I think I was about 10 year’s old, having failed to give up my Super Nintendo for Lent, that I first realised I just don’t have the willpower for grandiose personal betterment. And I’m pretty sure that I’ve never succeeded at a New Year’s resolution: the ultimate way to set yourself up for personal failure.
I’m not alone in this. According to research by Statistic Brain, only 9% of people say they feel like they are successful in achieving their New Year’s resolutions1.
Well, 27 years of failing to keep a New Year’s resolution is enough for me. So I’m trying some new tactics.
Making my goals bite-sized
I normally set resolutions that are either big or non-specific. Things like “learn to play piano” or “give up alcohol for the year” (ha!). My guess is they are too big, or too vague, so I can’t keep track of whether I’m making any progress.
My goals for 2018 are grounded in countable things that I can update regularly, to give myself a sense of progress. The countable things are small enough that they will change frequently, but big enough that they’re actually worth tracking.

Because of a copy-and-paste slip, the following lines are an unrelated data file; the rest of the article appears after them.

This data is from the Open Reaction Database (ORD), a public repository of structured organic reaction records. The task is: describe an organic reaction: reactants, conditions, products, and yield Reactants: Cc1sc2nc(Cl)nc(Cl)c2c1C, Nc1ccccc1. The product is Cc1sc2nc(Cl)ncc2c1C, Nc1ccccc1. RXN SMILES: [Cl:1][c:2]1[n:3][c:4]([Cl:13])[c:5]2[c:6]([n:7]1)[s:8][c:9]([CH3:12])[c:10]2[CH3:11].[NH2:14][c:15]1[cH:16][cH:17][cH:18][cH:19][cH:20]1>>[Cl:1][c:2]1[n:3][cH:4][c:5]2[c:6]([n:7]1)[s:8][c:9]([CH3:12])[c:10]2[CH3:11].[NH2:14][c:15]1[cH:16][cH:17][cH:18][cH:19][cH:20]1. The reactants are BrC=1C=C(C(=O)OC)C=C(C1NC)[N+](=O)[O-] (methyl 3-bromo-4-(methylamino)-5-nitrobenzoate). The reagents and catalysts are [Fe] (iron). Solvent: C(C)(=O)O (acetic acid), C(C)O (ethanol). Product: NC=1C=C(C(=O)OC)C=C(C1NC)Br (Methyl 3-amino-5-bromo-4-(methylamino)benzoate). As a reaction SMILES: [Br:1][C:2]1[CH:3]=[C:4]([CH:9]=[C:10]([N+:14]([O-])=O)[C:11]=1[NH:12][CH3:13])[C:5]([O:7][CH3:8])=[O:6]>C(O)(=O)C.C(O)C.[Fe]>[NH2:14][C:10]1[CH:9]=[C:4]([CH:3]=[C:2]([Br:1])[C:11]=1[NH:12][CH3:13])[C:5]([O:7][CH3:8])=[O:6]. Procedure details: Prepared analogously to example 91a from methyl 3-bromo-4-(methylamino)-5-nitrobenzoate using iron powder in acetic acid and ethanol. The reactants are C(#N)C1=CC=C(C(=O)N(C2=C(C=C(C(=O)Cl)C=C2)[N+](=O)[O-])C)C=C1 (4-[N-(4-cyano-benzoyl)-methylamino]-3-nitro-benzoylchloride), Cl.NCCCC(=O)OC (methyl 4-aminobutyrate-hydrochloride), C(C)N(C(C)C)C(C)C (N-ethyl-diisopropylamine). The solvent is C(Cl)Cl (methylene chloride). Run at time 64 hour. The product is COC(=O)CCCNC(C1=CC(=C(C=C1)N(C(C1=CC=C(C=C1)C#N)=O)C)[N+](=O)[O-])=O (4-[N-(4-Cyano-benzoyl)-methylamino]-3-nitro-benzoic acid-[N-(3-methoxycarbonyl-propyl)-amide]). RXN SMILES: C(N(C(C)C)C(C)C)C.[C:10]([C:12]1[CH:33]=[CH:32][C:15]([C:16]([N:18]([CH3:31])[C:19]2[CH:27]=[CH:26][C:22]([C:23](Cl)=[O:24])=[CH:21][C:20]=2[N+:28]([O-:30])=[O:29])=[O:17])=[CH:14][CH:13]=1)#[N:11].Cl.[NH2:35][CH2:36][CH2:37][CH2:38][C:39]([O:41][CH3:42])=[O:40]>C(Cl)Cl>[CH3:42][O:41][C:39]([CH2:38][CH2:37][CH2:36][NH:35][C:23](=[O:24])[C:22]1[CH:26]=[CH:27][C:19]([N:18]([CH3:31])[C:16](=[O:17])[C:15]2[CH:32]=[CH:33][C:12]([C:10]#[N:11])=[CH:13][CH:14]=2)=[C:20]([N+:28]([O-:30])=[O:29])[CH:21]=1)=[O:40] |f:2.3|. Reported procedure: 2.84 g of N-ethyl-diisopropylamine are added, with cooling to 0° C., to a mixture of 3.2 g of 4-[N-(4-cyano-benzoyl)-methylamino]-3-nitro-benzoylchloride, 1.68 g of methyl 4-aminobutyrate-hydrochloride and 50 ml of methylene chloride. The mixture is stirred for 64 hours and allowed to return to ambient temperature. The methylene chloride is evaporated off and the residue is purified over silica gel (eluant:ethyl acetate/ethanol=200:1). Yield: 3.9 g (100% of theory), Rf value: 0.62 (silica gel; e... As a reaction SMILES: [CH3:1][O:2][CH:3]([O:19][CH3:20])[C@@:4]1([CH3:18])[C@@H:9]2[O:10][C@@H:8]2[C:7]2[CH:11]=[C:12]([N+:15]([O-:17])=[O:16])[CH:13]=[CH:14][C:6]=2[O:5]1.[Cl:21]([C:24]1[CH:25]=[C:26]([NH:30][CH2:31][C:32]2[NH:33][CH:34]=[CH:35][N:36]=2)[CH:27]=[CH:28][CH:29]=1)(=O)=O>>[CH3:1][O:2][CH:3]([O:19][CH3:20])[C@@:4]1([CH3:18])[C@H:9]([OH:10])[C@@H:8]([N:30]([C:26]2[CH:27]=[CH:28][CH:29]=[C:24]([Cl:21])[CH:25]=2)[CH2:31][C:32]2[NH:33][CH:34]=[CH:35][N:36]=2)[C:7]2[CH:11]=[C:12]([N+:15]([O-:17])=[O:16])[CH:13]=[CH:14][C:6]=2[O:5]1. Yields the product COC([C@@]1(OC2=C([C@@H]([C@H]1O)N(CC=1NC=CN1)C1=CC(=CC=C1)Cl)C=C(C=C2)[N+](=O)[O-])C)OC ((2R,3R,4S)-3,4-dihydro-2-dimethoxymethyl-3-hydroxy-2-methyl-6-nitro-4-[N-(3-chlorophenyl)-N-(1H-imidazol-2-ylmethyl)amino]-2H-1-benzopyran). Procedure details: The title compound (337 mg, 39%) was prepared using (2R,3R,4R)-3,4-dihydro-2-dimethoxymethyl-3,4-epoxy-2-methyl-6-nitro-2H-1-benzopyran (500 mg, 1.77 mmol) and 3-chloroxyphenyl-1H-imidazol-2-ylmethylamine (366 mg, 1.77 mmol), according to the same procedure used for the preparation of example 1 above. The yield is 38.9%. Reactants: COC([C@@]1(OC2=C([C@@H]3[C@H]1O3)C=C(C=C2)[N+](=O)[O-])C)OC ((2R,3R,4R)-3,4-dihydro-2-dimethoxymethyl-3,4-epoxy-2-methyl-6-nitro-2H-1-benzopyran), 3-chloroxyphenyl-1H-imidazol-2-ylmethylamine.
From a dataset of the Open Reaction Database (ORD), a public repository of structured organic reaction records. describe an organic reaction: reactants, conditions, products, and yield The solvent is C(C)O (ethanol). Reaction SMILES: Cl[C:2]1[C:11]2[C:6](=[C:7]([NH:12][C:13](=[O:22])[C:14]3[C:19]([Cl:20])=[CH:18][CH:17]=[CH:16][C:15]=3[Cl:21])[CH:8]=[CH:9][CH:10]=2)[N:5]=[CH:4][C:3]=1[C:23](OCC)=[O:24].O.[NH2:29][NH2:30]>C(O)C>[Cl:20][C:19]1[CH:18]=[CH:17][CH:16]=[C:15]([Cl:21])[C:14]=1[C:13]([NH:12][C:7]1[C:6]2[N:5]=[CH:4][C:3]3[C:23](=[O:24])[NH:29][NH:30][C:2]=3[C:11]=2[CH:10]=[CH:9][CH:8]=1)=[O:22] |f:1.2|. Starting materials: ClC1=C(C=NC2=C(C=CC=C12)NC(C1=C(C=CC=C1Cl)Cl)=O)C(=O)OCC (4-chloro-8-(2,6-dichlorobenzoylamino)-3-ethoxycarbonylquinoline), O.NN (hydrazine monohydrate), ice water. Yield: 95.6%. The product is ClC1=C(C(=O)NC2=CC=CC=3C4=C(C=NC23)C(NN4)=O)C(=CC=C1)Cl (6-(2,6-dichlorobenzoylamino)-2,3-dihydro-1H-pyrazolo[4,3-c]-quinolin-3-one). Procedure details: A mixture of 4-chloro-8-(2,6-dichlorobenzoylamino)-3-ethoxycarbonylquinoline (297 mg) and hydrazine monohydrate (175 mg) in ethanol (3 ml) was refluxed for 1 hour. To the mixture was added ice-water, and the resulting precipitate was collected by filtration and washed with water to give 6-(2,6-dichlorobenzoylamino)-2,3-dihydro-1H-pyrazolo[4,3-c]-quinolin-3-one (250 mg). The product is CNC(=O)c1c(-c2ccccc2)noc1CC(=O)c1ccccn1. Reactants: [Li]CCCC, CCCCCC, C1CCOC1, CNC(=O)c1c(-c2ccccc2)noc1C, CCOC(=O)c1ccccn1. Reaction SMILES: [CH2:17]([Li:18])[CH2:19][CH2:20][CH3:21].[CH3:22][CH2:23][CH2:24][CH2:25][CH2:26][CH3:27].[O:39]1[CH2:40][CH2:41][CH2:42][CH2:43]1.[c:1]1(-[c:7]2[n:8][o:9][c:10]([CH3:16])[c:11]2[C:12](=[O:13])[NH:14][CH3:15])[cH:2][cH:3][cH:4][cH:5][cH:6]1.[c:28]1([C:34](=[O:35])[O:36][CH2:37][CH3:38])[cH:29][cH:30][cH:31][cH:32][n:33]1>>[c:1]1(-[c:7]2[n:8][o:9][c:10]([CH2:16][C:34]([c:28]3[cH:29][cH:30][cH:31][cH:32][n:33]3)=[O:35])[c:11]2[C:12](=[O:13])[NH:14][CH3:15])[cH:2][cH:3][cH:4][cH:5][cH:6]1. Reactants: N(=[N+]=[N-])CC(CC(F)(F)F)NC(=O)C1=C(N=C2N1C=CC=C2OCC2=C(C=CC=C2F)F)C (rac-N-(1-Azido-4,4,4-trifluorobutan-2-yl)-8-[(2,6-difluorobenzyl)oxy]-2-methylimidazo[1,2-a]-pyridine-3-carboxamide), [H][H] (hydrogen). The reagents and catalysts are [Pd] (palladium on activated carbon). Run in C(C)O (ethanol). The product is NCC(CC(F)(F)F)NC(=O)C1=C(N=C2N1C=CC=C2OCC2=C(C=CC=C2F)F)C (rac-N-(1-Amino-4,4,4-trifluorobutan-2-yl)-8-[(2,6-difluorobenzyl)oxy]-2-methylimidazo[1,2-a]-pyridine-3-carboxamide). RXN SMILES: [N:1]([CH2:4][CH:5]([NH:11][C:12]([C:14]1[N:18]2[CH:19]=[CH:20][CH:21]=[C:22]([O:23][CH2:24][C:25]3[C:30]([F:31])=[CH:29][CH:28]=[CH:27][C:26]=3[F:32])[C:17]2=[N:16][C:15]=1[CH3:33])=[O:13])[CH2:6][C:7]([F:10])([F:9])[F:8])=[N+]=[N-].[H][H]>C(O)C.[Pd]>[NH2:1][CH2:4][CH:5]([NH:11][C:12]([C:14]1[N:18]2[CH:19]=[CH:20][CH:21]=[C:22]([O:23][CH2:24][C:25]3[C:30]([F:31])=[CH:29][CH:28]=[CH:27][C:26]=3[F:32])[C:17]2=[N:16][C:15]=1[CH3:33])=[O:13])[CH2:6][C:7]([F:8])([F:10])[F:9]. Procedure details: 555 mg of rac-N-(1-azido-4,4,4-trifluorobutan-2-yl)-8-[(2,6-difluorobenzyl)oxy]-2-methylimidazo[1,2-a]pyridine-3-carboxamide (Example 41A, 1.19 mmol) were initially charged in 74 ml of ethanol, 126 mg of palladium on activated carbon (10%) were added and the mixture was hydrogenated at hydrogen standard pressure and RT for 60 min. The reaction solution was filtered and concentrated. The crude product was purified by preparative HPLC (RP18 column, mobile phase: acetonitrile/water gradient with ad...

I think the prevailing consensus is that you should only make one New Year’s resolution; because it should be big, and you should really focus on it. Knowing me and my attention span, that seems a bit daft. When I inevitably fuck it up, it’s game over. So I’ve set multiple goals, just in case one of them goes irreparably off-course.
I am also, regrettably, only human, and so I have considered optimism bias. I will fail in achieving some of my goals, and that’s OK. To account for this, I have set deliberately over-stretching goals, and aim to achieve 80% of them overall. If one goal falls short, but another overshoots, at least that way I can say I’ll have achieved something overall.
Making myself accountable
I’m sharing my goals publicly, because making things open makes things better2. By publishing my goals, I make myself accountable. Hopefully someone - probably my mum - will hold me to account for doing what I said I would and make me stick to my resolutions.
I’ve built a little dashboard that I’m going to update near the end of each month to say how I’m doing against my goals.
Will it work?
I have very little belief that these tactics will help me to actually achieve anything on the list. I’m fickle, and I’ll probably forget I even made them by the end of January.
The way I’m approaching these goals is at least rooted in practices that do work for other things: like performance management. I’ll let you know in 2019 if I totally failed.
Or more accurately, of the 58% of American respondents who said they usually or infrequently make resolutions, 9.2% claimed they felt they were successful. We can only assume this was in response to a survey conducted by the Statistic Brain Research Institute. ↩